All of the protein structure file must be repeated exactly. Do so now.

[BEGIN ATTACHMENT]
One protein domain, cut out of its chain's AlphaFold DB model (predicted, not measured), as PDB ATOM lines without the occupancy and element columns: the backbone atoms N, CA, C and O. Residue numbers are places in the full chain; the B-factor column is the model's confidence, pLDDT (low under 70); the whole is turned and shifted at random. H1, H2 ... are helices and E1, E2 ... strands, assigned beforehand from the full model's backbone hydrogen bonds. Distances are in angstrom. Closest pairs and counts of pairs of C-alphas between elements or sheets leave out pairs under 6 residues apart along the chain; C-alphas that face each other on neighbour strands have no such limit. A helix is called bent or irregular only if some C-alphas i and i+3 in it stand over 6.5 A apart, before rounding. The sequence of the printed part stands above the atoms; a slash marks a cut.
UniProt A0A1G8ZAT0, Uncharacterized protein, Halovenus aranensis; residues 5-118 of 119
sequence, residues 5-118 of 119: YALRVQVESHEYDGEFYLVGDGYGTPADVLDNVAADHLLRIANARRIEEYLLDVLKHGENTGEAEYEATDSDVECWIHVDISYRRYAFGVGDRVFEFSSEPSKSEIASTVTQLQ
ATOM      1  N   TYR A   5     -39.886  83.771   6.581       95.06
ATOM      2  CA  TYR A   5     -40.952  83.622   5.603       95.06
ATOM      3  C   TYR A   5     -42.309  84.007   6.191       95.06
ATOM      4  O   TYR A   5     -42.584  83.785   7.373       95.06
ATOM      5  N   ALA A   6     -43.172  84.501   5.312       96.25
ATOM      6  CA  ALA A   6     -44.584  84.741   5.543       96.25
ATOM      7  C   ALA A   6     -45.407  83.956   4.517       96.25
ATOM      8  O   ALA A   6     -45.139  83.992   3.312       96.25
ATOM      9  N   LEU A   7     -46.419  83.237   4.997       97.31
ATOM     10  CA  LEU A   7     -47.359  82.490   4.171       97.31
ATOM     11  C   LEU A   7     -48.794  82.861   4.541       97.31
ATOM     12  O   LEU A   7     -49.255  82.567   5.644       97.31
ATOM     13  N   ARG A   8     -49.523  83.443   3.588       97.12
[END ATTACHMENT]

One protein domain, cut out of its chain's AlphaFold DB model (predicted, not measured), as PDB ATOM lines without the occupancy and element columns: the backbone atoms N, CA, C and O. Residue numbers are places in the full chain; the B-factor column is the model's confidence, pLDDT (low under 70); the whole is turned and shifted at random. H1, H2 ... are helices and E1, E2 ... strands, assigned beforehand from the full model's backbone hydrogen bonds. Distances are in angstrom. Closest pairs and counts of pairs of C-alphas between elements or sheets leave out pairs under 6 residues apart along the chain; C-alphas that face each other on neighbour strands have no such limit. A helix is called bent or irregular only if some C-alphas i and i+3 in it stand over 6.5 A apart, before rounding. The sequence of the printed part stands above the atoms; a slash marks a cut.
UniProt A0A1G8ZAT0, Uncharacterized protein, Halovenus aranensis; residues 5-118 of 119
sequence, residues 5-118 of 119: YALRVQVESHEYDGEFYLVGDGYGTPADVLDNVAADHLLRIANARRIEEYLLDVLKHGENTGEAEYEATDSDVECWIHVDISYRRYAFGVGDRVFEFSSEPSKSEIASTVTQLQ
ATOM      1  N   TYR A   5     -39.886  83.771   6.581       95.06
ATOM      2  CA  TYR A   5     -40.952  83.622   5.603       95.06
ATOM      3  C   TYR A   5     -42.309  84.007   6.191       95.06
ATOM      4  O   TYR A   5     -42.584  83.785   7.373       95.06
ATOM      5  N   ALA A   6     -43.172  84.501   5.312       96.25
ATOM      6  CA  ALA A   6     -44.584  84.741   5.543       96.25
ATOM      7  C   ALA A   6     -45.407  83.956   4.517       96.25
ATOM      8  O   ALA A   6     -45.139  83.992   3.312       96.25
ATOM      9  N   LEU A   7     -46.419  83.237   4.997       97.31
ATOM     10  CA  LEU A   7     -47.359  82.490   4.171       97.31
ATOM     11  C   LEU A   7     -48.794  82.861   4.541       97.31
ATOM     12  O   LEU A   7     -49.255  82.567   5.644       97.31
ATOM     13  N   ARG A   8     -49.523  83.443   3.588       97.12